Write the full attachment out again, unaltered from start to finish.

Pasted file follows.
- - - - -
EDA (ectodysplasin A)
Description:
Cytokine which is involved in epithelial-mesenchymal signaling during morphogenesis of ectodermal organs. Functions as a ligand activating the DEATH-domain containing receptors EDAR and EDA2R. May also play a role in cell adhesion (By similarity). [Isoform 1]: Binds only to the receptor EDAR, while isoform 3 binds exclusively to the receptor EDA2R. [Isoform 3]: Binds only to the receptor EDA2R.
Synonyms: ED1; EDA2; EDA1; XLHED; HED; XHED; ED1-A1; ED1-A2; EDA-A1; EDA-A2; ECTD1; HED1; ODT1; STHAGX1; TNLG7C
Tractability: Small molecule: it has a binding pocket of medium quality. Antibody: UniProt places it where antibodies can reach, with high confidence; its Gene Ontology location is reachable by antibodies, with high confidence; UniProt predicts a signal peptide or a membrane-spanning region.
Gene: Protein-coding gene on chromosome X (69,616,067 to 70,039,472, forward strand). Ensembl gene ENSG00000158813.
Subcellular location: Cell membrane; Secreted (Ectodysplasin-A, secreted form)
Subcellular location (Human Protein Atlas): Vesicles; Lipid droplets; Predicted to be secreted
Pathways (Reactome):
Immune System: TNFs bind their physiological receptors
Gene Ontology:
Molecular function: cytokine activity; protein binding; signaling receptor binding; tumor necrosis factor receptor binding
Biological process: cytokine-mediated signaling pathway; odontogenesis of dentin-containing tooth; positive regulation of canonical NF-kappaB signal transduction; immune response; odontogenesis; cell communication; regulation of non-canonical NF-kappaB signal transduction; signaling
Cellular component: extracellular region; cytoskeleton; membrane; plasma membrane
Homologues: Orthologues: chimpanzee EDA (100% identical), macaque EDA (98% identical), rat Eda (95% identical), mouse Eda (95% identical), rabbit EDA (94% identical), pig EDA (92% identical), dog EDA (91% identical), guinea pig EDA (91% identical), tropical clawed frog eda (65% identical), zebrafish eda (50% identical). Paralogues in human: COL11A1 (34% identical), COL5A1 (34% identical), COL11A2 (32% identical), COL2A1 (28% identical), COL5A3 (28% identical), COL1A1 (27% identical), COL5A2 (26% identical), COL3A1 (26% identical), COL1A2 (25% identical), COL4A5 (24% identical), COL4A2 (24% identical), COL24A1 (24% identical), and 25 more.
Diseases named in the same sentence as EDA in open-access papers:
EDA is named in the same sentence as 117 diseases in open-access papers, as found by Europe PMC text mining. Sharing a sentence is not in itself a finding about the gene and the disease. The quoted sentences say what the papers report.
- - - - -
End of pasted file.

EDA (ectodysplasin A)
Description:
Cytokine which is involved in epithelial-mesenchymal signaling during morphogenesis of ectodermal organs. Functions as a ligand activating the DEATH-domain containing receptors EDAR and EDA2R. May also play a role in cell adhesion (By similarity). [Isoform 1]: Binds only to the receptor EDAR, while isoform 3 binds exclusively to the receptor EDA2R. [Isoform 3]: Binds only to the receptor EDA2R.
Synonyms: ED1; EDA2; EDA1; XLHED; HED; XHED; ED1-A1; ED1-A2; EDA-A1; EDA-A2; ECTD1; HED1; ODT1; STHAGX1; TNLG7C
Tractability: Small molecule: it has a binding pocket of medium quality. Antibody: UniProt places it where antibodies can reach, with high confidence; its Gene Ontology location is reachable by antibodies, with high confidence; UniProt predicts a signal peptide or a membrane-spanning region.
Gene: Protein-coding gene on chromosome X (69,616,067 to 70,039,472, forward strand). Ensembl gene ENSG00000158813.
Subcellular location: Cell membrane; Secreted (Ectodysplasin-A, secreted form)
Subcellular location (Human Protein Atlas): Vesicles; Lipid droplets; Predicted to be secreted
Pathways (Reactome):
Immune System: TNFs bind their physiological receptors
Gene Ontology:
Molecular function: cytokine activity; protein binding; signaling receptor binding; tumor necrosis factor receptor binding
Biological process: cytokine-mediated signaling pathway; odontogenesis of dentin-containing tooth; positive regulation of canonical NF-kappaB signal transduction; immune response; odontogenesis; cell communication; regulation of non-canonical NF-kappaB signal transduction; signaling
Cellular component: extracellular region; cytoskeleton; membrane; plasma membrane
Homologues: Orthologues: chimpanzee EDA (100% identical), macaque EDA (98% identical), rat Eda (95% identical), mouse Eda (95% identical), rabbit EDA (94% identical), pig EDA (92% identical), dog EDA (91% identical), guinea pig EDA (91% identical), tropical clawed frog eda (65% identical), zebrafish eda (50% identical). Paralogues in human: COL11A1 (34% identical), COL5A1 (34% identical), COL11A2 (32% identical), COL2A1 (28% identical), COL5A3 (28% identical), COL1A1 (27% identical), COL5A2 (26% identical), COL3A1 (26% identical), COL1A2 (25% identical), COL4A5 (24% identical), COL4A2 (24% identical), COL24A1 (24% identical), and 25 more.
Diseases named in the same sentence as EDA in open-access papers:
EDA is named in the same sentence as 117 diseases in open-access papers, as found by Europe PMC text mining. Sharing a sentence is not in itself a finding about the gene and the disease. The quoted sentences say what the papers report.